After learning that fusible PVC pipe can be a viable alternative for pipe installation, through various projects such as a wastewater force main in Bridgeport, W.Va., directional drillers from around the United States are starting to use  this piping as part of their HDD projects. Upon successful completion of numerous projects utilizing fusible PVC, contractors show that the pipe and HDD can in fact work together.

H&H Enterprises, Andover, Ohio, was subcontracted by D&M Contracting Inc., New Alexandria, Pa., for the project that required 400 ft of 16-in. fusible PVC pipe to be installed via directional drilling under a creek and ravine. This pipe would connect to a new bell-and-spigot PVC line leading to a wastewater treatment plant. This bore was part of a larger project that was mostly using open-cut to provide sewer service to a new hospital and a new federal building.

Thrasher Engineers, Clarksburg, W.Va., — which was designing a project with fusible PVC for the first time — and D&M Contracting selected HDD for this 400-ft section of the project, as it was a cost-effective alternative to open-cutting the ravine, which had ground conditions consisting of gray sandstone. HDD also provided for a quicker project turnaround.

D&M Contracting provided the necessary exit and entrance side excavations. Once the entrance and exit pits were completed, H&H mobilized its equipment, which included an American Augers DD-6 directional drill, MCM 2000 mud recycling system and Gardner Denver TGEE mud pump. H&H began the project — the first time H&H used fusible PVC — with a thorough evaluation of the existing site conditions, engineering plans and HDD design. Initial work before actual boring included locating existing utilities and finalizing the bore path.

To drill the pilot hole, H&H used a 5.25-in. tri-cone drill bit, powered by a mud motor.

“The pilot hole went smoothly and the depth and alignment were exactly as required by the project owner and engineer,” said Jason Hockran, vice president and owner of H&H Enterprises. “The key to drilling the pilot hole was ensuring the bend radius of the pipe was not exceeded.”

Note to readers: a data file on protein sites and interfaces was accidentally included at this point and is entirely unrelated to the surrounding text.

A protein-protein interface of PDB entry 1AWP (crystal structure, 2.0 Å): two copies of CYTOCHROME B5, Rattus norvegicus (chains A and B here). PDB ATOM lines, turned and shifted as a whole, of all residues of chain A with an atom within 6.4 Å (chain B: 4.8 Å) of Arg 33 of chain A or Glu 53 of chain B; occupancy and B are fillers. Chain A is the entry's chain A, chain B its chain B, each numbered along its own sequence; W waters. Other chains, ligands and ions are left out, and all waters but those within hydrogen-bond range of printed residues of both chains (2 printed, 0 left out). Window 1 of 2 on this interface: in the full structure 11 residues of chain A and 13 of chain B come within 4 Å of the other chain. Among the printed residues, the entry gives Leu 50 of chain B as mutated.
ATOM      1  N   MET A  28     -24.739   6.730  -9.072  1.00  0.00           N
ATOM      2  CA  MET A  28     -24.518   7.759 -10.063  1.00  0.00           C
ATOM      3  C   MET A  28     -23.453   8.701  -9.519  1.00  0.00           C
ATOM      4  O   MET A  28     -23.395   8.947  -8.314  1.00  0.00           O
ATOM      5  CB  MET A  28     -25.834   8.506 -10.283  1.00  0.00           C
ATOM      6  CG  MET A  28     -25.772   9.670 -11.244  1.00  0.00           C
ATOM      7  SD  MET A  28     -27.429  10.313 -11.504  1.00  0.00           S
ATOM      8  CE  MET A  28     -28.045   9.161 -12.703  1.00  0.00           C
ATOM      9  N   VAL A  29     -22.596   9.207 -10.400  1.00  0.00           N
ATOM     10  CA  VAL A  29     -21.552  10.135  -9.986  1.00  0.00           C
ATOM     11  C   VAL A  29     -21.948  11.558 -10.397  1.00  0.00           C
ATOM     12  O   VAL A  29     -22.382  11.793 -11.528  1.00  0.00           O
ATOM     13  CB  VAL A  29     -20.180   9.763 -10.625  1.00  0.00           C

Upon completing the pilot hole, multiple hole-opening passes were needed to enlarge it for the product pipe. H&H started with a 10-in. tri-cone hole opener and moved up in steps of 14, 18 and 22 in. until the final pass was completed using a 26-in. hole opener.

Hockran noted that the H&H crew faced some challenge with the ground conditions. “The most challenging aspect of the job was drilling the pilot hole in rock [gray sandstone],” Hockran said. “Once it was complete and in the proper location and alignment, the complexities of the job were completed. Much of the HDD part of the project was left, as the hole-opening had to be completed. Opening a 26-in. hole in rock can sometimes pose problems in an area due to unconsolidated formations such as clay stringers, but in this case we did not encounter any.”
 
Fusible PVC Used

Underground Solutions (UGSI) provided the 16-in., DR18, fusible PVC (FPVC) pipe, as well as its fusion services. UGSI regional sales manager Rob Biase said FPVC was used for  400 ft of the project because it’s the same material as the bell-and-spigot PVC. “It allowed for the necessary internal diameter to meet the flow requirements,” Biase said.